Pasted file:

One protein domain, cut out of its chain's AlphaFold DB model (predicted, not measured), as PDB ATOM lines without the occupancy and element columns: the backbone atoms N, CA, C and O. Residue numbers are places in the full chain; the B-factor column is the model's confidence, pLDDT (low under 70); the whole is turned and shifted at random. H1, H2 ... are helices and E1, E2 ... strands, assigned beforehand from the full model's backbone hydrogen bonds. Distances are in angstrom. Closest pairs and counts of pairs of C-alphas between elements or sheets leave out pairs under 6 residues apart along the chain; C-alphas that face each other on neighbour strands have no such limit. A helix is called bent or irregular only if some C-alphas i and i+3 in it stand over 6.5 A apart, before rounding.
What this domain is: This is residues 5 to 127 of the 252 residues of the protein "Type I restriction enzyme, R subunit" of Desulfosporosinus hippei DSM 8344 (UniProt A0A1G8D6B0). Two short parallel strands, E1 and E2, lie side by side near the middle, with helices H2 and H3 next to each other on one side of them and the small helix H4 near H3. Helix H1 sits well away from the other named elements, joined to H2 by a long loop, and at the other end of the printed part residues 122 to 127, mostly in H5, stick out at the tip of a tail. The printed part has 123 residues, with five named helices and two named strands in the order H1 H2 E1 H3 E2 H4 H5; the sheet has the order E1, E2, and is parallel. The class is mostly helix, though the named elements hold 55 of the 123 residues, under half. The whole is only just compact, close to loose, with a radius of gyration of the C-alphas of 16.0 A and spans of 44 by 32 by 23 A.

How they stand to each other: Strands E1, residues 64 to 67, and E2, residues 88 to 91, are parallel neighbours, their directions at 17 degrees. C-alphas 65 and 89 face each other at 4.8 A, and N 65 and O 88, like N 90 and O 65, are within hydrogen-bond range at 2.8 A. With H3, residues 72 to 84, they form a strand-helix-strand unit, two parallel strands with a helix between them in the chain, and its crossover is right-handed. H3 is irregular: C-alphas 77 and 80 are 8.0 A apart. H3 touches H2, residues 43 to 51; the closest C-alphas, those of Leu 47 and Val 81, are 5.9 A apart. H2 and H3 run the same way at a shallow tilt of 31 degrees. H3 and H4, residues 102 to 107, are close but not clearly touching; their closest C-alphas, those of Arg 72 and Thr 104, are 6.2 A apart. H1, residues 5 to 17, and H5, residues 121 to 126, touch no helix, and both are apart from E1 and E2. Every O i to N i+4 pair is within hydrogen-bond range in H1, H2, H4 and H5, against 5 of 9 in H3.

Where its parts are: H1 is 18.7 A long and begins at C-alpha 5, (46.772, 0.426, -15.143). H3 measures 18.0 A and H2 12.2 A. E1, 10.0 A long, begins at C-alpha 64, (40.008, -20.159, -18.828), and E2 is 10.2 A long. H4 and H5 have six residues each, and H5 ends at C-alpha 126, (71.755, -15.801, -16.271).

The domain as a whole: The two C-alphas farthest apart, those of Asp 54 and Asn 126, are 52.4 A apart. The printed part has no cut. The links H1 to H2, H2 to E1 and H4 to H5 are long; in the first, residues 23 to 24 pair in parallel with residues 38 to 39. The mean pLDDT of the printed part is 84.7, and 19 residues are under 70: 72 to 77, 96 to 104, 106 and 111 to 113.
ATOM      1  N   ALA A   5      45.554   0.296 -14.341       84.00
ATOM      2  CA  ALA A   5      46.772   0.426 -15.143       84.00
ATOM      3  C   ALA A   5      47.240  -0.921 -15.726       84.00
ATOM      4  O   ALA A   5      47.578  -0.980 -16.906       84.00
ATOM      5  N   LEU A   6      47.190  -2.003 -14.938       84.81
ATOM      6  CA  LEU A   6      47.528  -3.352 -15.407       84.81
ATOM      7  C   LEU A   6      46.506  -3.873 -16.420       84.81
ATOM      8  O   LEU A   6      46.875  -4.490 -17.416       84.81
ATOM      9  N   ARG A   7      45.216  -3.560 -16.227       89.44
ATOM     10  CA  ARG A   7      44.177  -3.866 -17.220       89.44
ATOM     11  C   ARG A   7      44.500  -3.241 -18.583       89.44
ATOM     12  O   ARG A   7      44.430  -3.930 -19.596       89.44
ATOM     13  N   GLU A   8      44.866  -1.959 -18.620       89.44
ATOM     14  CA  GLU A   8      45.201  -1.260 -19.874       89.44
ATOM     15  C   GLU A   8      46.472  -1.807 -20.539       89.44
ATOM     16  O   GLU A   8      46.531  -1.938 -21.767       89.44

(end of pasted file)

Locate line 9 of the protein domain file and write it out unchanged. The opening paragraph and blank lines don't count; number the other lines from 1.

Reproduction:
ATOM      5  N   LEU A   6      47.190  -2.003 -14.938       84.81